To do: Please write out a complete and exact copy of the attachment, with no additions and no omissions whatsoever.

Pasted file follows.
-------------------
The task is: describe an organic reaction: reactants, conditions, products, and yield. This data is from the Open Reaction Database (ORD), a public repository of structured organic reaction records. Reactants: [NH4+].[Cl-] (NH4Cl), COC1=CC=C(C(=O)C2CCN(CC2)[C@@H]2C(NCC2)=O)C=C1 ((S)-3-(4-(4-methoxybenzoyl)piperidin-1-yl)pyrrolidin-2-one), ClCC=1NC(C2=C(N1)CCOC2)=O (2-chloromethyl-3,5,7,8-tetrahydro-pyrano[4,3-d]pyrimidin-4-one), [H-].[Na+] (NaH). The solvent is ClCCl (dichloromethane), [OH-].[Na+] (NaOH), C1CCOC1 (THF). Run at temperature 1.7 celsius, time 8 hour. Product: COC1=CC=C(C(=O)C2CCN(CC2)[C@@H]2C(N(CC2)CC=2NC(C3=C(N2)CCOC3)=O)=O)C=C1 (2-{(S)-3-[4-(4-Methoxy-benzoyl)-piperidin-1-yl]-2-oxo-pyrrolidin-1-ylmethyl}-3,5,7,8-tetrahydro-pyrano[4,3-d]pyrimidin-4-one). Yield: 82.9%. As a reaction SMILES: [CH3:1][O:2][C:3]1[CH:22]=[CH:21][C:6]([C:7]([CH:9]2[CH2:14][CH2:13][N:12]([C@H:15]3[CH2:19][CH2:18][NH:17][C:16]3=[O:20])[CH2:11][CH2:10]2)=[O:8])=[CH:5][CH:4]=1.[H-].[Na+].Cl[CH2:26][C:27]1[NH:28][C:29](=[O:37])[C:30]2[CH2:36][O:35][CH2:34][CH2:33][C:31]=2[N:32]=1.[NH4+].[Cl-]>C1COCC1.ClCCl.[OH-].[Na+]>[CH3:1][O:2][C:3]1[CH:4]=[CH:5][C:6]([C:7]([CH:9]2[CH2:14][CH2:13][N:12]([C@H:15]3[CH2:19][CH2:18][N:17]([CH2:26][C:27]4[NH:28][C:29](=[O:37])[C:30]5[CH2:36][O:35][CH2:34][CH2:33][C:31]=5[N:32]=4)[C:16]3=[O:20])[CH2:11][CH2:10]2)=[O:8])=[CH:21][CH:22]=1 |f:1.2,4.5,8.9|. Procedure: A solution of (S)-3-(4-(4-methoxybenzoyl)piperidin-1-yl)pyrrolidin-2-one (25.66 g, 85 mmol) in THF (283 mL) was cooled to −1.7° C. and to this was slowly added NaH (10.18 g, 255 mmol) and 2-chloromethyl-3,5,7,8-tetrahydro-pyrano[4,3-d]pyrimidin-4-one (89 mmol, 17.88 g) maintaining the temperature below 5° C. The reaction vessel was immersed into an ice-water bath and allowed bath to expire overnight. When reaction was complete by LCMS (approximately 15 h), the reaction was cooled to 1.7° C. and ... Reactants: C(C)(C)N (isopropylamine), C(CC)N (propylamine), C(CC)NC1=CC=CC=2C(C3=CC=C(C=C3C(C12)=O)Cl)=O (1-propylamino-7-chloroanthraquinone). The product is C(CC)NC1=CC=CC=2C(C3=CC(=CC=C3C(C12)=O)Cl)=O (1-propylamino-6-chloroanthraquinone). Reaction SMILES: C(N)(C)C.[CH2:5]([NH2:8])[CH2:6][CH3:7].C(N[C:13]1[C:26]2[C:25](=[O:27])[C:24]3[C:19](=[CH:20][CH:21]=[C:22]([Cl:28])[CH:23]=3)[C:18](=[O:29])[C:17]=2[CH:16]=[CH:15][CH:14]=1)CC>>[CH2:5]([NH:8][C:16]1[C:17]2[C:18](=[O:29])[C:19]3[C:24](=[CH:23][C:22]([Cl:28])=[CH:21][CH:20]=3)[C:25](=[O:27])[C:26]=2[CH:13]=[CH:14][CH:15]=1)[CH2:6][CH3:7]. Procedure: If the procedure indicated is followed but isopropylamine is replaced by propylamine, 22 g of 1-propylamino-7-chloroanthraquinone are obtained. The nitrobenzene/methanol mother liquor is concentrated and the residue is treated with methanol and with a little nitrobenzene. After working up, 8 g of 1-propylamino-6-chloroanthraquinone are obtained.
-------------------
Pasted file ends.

The task is: describe an organic reaction: reactants, conditions, products, and yield. This data is from the Open Reaction Database (ORD), a public repository of structured organic reaction records. Reactants: [NH4+].[Cl-] (NH4Cl), COC1=CC=C(C(=O)C2CCN(CC2)[C@@H]2C(NCC2)=O)C=C1 ((S)-3-(4-(4-methoxybenzoyl)piperidin-1-yl)pyrrolidin-2-one), ClCC=1NC(C2=C(N1)CCOC2)=O (2-chloromethyl-3,5,7,8-tetrahydro-pyrano[4,3-d]pyrimidin-4-one), [H-].[Na+] (NaH). The solvent is ClCCl (dichloromethane), [OH-].[Na+] (NaOH), C1CCOC1 (THF). Run at temperature 1.7 celsius, time 8 hour. Product: COC1=CC=C(C(=O)C2CCN(CC2)[C@@H]2C(N(CC2)CC=2NC(C3=C(N2)CCOC3)=O)=O)C=C1 (2-{(S)-3-[4-(4-Methoxy-benzoyl)-piperidin-1-yl]-2-oxo-pyrrolidin-1-ylmethyl}-3,5,7,8-tetrahydro-pyrano[4,3-d]pyrimidin-4-one). Yield: 82.9%. As a reaction SMILES: [CH3:1][O:2][C:3]1[CH:22]=[CH:21][C:6]([C:7]([CH:9]2[CH2:14][CH2:13][N:12]([C@H:15]3[CH2:19][CH2:18][NH:17][C:16]3=[O:20])[CH2:11][CH2:10]2)=[O:8])=[CH:5][CH:4]=1.[H-].[Na+].Cl[CH2:26][C:27]1[NH:28][C:29](=[O:37])[C:30]2[CH2:36][O:35][CH2:34][CH2:33][C:31]=2[N:32]=1.[NH4+].[Cl-]>C1COCC1.ClCCl.[OH-].[Na+]>[CH3:1][O:2][C:3]1[CH:4]=[CH:5][C:6]([C:7]([CH:9]2[CH2:14][CH2:13][N:12]([C@H:15]3[CH2:19][CH2:18][N:17]([CH2:26][C:27]4[NH:28][C:29](=[O:37])[C:30]5[CH2:36][O:35][CH2:34][CH2:33][C:31]=5[N:32]=4)[C:16]3=[O:20])[CH2:11][CH2:10]2)=[O:8])=[CH:21][CH:22]=1 |f:1.2,4.5,8.9|. Procedure: A solution of (S)-3-(4-(4-methoxybenzoyl)piperidin-1-yl)pyrrolidin-2-one (25.66 g, 85 mmol) in THF (283 mL) was cooled to −1.7° C. and to this was slowly added NaH (10.18 g, 255 mmol) and 2-chloromethyl-3,5,7,8-tetrahydro-pyrano[4,3-d]pyrimidin-4-one (89 mmol, 17.88 g) maintaining the temperature below 5° C. The reaction vessel was immersed into an ice-water bath and allowed bath to expire overnight. When reaction was complete by LCMS (approximately 15 h), the reaction was cooled to 1.7° C. and ... Reactants: C(C)(C)N (isopropylamine), C(CC)N (propylamine), C(CC)NC1=CC=CC=2C(C3=CC=C(C=C3C(C12)=O)Cl)=O (1-propylamino-7-chloroanthraquinone). The product is C(CC)NC1=CC=CC=2C(C3=CC(=CC=C3C(C12)=O)Cl)=O (1-propylamino-6-chloroanthraquinone). Reaction SMILES: C(N)(C)C.[CH2:5]([NH2:8])[CH2:6][CH3:7].C(N[C:13]1[C:26]2[C:25](=[O:27])[C:24]3[C:19](=[CH:20][CH:21]=[C:22]([Cl:28])[CH:23]=3)[C:18](=[O:29])[C:17]=2[CH:16]=[CH:15][CH:14]=1)CC>>[CH2:5]([NH:8][C:16]1[C:17]2[C:18](=[O:29])[C:19]3[C:24](=[CH:23][C:22]([Cl:28])=[CH:21][CH:20]=3)[C:25](=[O:27])[C:26]=2[CH:13]=[CH:14][CH:15]=1)[CH2:6][CH3:7]. Procedure: If the procedure indicated is followed but isopropylamine is replaced by propylamine, 22 g of 1-propylamino-7-chloroanthraquinone are obtained. The nitrobenzene/methanol mother liquor is concentrated and the residue is treated with methanol and with a little nitrobenzene. After working up, 8 g of 1-propylamino-6-chloroanthraquinone are obtained.